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Fore and Away

Belmullet, County Mayo; 011-353-978-2292, carnegolflinks.com. Yardage: 6,730. Par: 72. Architect: Eddie Hackett, 1992. Greens Fees: $49-$54. T&L Golf Rating: ****

Carne sits on what used to be a commonage owned by a number of local families. In the mid-1980s, to bring economic activity to a rather depressed region, a local tourism company bought the property, organized fund-raisers and hired the late Dublin-based architect Eddie Hackett, then in his eighties, to design a course. His brilliance and playfulness are clearly evident to anyone who plays Carne. Once you've holed out on the heroic par-five eighteenth, a 544-yarder over terrain so crazily heaving that no words could fairly describe it, you'll know you've had one of golf's unique experiences. The most striking thing about Carne is its proportions. Everything is huge, from the yawning, avoid-at-all-costs depression down the right side of the very first fairway to its dizzying vertical drops. The sandhills are massive, and the scenery is staggering, particularly the little par-three fourteenth, not even 150 yards, with a tee box perched right by the beach and the blue-green sea. The seventeenth, 440 yards with one fescue-filled chasm down the left and another right of the green, ranks as the second-strongest par four on this trip. Carne is a must-play for serious links-golf fans.

Rosapenna, County Donegal; 011-353-74-915-5301, rosapenna.ie. Yardage: 6,476. Par: 70. Architects: Old Tom Morris, 1891; James Braid and Harry Vardon, 1906; Pat Ruddy, 2001. Greens Fees: $43-$49. T&L Golf Rating: ****

It's easy to see why Lord Leitrim, a wealthy Englishman, arranged for Old Tom to design a course here, or why some later greats felt compelled to make their own amendments. Rosapenna straddles a neck between two bays—Sheephaven on the west and Mulroy on the east—with the menacing, blunt-faced Horn Head mountain always in view on the front nine. The back tees on the front nine offer the best golf and the most scenic views, because they're perched atop the beachside dunes. The sixth, 198 yards across a cleft of scrub, is among the top par threes in all of Northwest Ireland. The original back nine crisscrossed roads four times, so Rosapenna's owner, Frank Casey, commissioned Pat Ruddy to find less precarious routing while he was building a new eighteen-hole links in the adjoining, untouched dunes. An exploration of Ruddy's magnificent new Sandy Hills last summer (set to open this June), while it was still growing in, revealed a true championship test.

Ballyconneely, County Galway; 011-353-952-3502. Yardage: 7,219. Par: 72. Architects: Eddie Hackett, 1973; third nine by Tom Craddock, 2001. Greens Fees: $32-$59. T&L Golf Rating: ***1/2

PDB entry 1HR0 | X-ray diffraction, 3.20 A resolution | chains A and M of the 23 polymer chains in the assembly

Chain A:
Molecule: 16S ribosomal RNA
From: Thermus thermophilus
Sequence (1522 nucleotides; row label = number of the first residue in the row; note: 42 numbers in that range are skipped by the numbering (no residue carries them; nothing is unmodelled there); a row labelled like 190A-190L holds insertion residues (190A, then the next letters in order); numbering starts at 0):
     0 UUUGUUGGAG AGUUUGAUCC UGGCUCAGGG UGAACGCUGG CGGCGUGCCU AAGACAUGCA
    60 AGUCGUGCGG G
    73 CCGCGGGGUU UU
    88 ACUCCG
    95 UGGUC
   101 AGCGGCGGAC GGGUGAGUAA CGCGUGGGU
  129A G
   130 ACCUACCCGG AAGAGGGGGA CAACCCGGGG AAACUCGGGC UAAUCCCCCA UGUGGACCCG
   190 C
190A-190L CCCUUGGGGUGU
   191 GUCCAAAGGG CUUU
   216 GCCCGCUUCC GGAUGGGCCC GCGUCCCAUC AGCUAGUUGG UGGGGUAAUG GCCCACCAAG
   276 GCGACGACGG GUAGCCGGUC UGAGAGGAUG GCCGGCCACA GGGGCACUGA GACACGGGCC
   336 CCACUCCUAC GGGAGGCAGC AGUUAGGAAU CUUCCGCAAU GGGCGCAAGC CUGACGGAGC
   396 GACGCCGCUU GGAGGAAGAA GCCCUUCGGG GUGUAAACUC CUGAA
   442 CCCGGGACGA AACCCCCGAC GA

A weather-beaten and rocky landscape: It's as if the wind and rain have scrubbed all but a thin layer of soil off the bedrock. Like Carne, Connemara's course development was a community project and helped perk up the local economy. A tip: Play all three nines, because they're so vastly different. The first nine is comparatively flat, and the second occupies the sandhills, particularly at the thirteenth, a long par three over a deep ravine to a vast, heaving green, and the eighteenth, which departs a high tee for a low fairway and climbs back up to a raised green protected by cruel bunkers. Tom Craddock's nine is shorter and more naturally linksy—the greens are smaller, the fairways are lumpier and the first few holes are set in the dunes, from which you can watch kids playing in the surf and people out riding the small but sturdy Connemara ponies on the wide, flat beach.

Murvagh, County Donegal; 011-353-733-4054, donegalgolfclub.ie. Yardage: 7,240. Par: 73. Architect: Eddie Hackett, 1972. Greens Fees: $54-$70. T&L Golf Rating: ***1/2

This is a big hitter's layout, with three front-nine par fives. Much of it is built on low-lying land, so you don't realize at first that you're on the Murvagh Peninsula, surrounded on three sides by Donegal Bay. That becomes apparent on the fantastic stretch from five, a tough 190-yarder to a slender green notched into a duneside, through eight, a rolling 550-yarder with gullies guarding the approach. There's a glorious view of the bay from the raised tee box at six and a good panorama of the course from the bar and dining room in the comfy new clubhouse.

Ballyliffin, County Donegal; 011-353-74-937-6119, ballyliffingolfclub.com. Yardage: 6,612. Par: 71. Architects: Local members, 1947. Greens Fees: $49-$54. T&L Golf Rating: ***

A less dramatic design that doesn't climb quite as high as its sister course, the Old has an odd heritage—it was laid out not by a professional architect but by local members after World War II. It's fun because, like the sexier Glashedy, it's routed on perfectly rumpled links terrain. And it has teeth: The tufted dunes and various twists and turns of the narrow fairways hide many of the hazards that lurk unseen from the tees.


There are direct flights from many U.S. cities into Dublin and Shannon Airports; Belfast requires a stop. Shannon is the best arrival point for a trip starting in Connemara; Belfast is for Ballyliffin. One new option is a thirty-five-minute flight from Dublin to Sligo on Aer Arann Express. If you're uncomfortable driving on the left side on narrow roads, you can arrange rentals with drivers through your tour agent. Ireland is green for a reason, and while it can be comfortably in the seventies in summer, it can also get chilly. Pack two sets of rain gear and golf shoes and lots of wool or fleece no matter when you visit.


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